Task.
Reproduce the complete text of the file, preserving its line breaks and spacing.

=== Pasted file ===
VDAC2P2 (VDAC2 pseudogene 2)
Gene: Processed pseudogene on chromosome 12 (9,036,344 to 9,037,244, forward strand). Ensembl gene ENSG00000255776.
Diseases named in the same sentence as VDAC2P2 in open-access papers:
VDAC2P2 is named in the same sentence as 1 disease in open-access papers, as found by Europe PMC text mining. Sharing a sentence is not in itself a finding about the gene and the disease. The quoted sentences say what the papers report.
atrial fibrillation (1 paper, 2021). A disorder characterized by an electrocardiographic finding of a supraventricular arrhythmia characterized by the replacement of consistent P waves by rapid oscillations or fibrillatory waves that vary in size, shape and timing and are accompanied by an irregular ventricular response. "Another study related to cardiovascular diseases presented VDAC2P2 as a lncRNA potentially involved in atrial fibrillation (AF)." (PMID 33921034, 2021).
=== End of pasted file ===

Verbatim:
VDAC2P2 (VDAC2 pseudogene 2)
Gene: Processed pseudogene on chromosome 12 (9,036,344 to 9,037,244, forward strand). Ensembl gene ENSG00000255776.
Diseases named in the same sentence as VDAC2P2 in open-access papers:
VDAC2P2 is named in the same sentence as 1 disease in open-access papers, as found by Europe PMC text mining. Sharing a sentence is not in itself a finding about the gene and the disease. The quoted sentences say what the papers report.
atrial fibrillation (1 paper, 2021). A disorder characterized by an electrocardiographic finding of a supraventricular arrhythmia characterized by the replacement of consistent P waves by rapid oscillations or fibrillatory waves that vary in size, shape and timing and are accompanied by an irregular ventricular response. "Another study related to cardiovascular diseases presented VDAC2P2 as a lncRNA potentially involved in atrial fibrillation (AF)." (PMID 33921034, 2021).